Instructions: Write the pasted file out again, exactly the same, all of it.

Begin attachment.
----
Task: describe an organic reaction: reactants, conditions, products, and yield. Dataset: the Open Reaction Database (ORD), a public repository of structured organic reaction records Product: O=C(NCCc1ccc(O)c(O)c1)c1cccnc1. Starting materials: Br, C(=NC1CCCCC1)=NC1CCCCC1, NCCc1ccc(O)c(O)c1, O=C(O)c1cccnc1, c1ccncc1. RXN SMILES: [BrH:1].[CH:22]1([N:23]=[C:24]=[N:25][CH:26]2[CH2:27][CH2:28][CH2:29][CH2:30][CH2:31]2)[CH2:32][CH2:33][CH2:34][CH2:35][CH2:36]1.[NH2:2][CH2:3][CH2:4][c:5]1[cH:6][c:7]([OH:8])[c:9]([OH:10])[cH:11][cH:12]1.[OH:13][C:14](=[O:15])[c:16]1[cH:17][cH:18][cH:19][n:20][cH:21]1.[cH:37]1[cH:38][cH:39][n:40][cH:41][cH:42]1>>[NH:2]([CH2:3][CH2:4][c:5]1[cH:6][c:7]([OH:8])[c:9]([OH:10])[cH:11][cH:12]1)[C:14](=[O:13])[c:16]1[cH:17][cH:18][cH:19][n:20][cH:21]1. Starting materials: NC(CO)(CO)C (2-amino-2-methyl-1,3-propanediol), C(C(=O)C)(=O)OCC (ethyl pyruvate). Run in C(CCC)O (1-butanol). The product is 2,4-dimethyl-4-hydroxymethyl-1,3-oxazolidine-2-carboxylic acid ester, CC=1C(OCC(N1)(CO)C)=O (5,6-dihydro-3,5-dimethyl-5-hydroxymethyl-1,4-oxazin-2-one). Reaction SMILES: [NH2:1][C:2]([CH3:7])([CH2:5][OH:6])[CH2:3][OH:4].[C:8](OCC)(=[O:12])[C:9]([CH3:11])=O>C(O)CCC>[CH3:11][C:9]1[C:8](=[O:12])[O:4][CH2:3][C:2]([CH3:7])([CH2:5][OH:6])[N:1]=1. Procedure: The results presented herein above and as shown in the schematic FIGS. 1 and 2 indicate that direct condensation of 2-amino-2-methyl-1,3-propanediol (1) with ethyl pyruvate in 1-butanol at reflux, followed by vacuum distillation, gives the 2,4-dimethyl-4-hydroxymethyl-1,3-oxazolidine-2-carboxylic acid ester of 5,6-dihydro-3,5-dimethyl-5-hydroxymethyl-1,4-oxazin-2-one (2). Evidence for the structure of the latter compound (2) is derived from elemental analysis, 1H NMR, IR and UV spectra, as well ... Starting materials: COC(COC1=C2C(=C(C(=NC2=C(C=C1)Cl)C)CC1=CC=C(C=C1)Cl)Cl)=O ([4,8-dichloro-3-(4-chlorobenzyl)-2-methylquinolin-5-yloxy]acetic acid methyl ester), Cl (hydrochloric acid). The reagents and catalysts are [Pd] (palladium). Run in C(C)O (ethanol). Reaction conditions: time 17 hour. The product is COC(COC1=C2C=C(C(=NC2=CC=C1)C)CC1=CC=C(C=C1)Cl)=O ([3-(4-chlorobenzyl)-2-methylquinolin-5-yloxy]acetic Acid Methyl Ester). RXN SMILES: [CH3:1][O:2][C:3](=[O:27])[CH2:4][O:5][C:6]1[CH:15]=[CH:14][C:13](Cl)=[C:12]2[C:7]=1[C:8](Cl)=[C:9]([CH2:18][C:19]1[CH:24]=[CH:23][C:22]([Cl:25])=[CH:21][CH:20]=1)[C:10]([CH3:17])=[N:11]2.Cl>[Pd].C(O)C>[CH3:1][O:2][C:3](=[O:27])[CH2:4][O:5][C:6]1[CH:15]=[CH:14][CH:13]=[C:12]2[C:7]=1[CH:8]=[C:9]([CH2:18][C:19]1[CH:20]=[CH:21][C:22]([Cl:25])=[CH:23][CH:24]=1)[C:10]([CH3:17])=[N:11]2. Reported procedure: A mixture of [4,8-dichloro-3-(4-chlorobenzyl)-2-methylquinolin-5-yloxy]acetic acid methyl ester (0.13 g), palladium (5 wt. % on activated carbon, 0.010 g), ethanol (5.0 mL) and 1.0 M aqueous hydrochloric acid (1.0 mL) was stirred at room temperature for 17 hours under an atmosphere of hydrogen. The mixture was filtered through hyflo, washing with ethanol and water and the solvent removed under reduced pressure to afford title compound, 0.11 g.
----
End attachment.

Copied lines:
Task: describe an organic reaction: reactants, conditions, products, and yield. Dataset: the Open Reaction Database (ORD), a public repository of structured organic reaction records Product: O=C(NCCc1ccc(O)c(O)c1)c1cccnc1. Starting materials: Br, C(=NC1CCCCC1)=NC1CCCCC1, NCCc1ccc(O)c(O)c1, O=C(O)c1cccnc1, c1ccncc1. RXN SMILES: [BrH:1].[CH:22]1([N:23]=[C:24]=[N:25][CH:26]2[CH2:27][CH2:28][CH2:29][CH2:30][CH2:31]2)[CH2:32][CH2:33][CH2:34][CH2:35][CH2:36]1.[NH2:2][CH2:3][CH2:4][c:5]1[cH:6][c:7]([OH:8])[c:9]([OH:10])[cH:11][cH:12]1.[OH:13][C:14](=[O:15])[c:16]1[cH:17][cH:18][cH:19][n:20][cH:21]1.[cH:37]1[cH:38][cH:39][n:40][cH:41][cH:42]1>>[NH:2]([CH2:3][CH2:4][c:5]1[cH:6][c:7]([OH:8])[c:9]([OH:10])[cH:11][cH:12]1)[C:14](=[O:13])[c:16]1[cH:17][cH:18][cH:19][n:20][cH:21]1. Starting materials: NC(CO)(CO)C (2-amino-2-methyl-1,3-propanediol), C(C(=O)C)(=O)OCC (ethyl pyruvate). Run in C(CCC)O (1-butanol). The product is 2,4-dimethyl-4-hydroxymethyl-1,3-oxazolidine-2-carboxylic acid ester, CC=1C(OCC(N1)(CO)C)=O (5,6-dihydro-3,5-dimethyl-5-hydroxymethyl-1,4-oxazin-2-one). Reaction SMILES: [NH2:1][C:2]([CH3:7])([CH2:5][OH:6])[CH2:3][OH:4].[C:8](OCC)(=[O:12])[C:9]([CH3:11])=O>C(O)CCC>[CH3:11][C:9]1[C:8](=[O:12])[O:4][CH2:3][C:2]([CH3:7])([CH2:5][OH:6])[N:1]=1. Procedure: The results presented herein above and as shown in the schematic FIGS. 1 and 2 indicate that direct condensation of 2-amino-2-methyl-1,3-propanediol (1) with ethyl pyruvate in 1-butanol at reflux, followed by vacuum distillation, gives the 2,4-dimethyl-4-hydroxymethyl-1,3-oxazolidine-2-carboxylic acid ester of 5,6-dihydro-3,5-dimethyl-5-hydroxymethyl-1,4-oxazin-2-one (2). Evidence for the structure of the latter compound (2) is derived from elemental analysis, 1H NMR, IR and UV spectra, as well ... Starting materials: COC(COC1=C2C(=C(C(=NC2=C(C=C1)Cl)C)CC1=CC=C(C=C1)Cl)Cl)=O ([4,8-dichloro-3-(4-chlorobenzyl)-2-methylquinolin-5-yloxy]acetic acid methyl ester), Cl (hydrochloric acid). The reagents and catalysts are [Pd] (palladium). Run in C(C)O (ethanol). Reaction conditions: time 17 hour. The product is COC(COC1=C2C=C(C(=NC2=CC=C1)C)CC1=CC=C(C=C1)Cl)=O ([3-(4-chlorobenzyl)-2-methylquinolin-5-yloxy]acetic Acid Methyl Ester). RXN SMILES: [CH3:1][O:2][C:3](=[O:27])[CH2:4][O:5][C:6]1[CH:15]=[CH:14][C:13](Cl)=[C:12]2[C:7]=1[C:8](Cl)=[C:9]([CH2:18][C:19]1[CH:24]=[CH:23][C:22]([Cl:25])=[CH:21][CH:20]=1)[C:10]([CH3:17])=[N:11]2.Cl>[Pd].C(O)C>[CH3:1][O:2][C:3](=[O:27])[CH2:4][O:5][C:6]1[CH:15]=[CH:14][CH:13]=[C:12]2[C:7]=1[CH:8]=[C:9]([CH2:18][C:19]1[CH:20]=[CH:21][C:22]([Cl:25])=[CH:23][CH:24]=1)[C:10]([CH3:17])=[N:11]2. Reported procedure: A mixture of [4,8-dichloro-3-(4-chlorobenzyl)-2-methylquinolin-5-yloxy]acetic acid methyl ester (0.13 g), palladium (5 wt. % on activated carbon, 0.010 g), ethanol (5.0 mL) and 1.0 M aqueous hydrochloric acid (1.0 mL) was stirred at room temperature for 17 hours under an atmosphere of hydrogen. The mixture was filtered through hyflo, washing with ethanol and water and the solvent removed under reduced pressure to afford title compound, 0.11 g.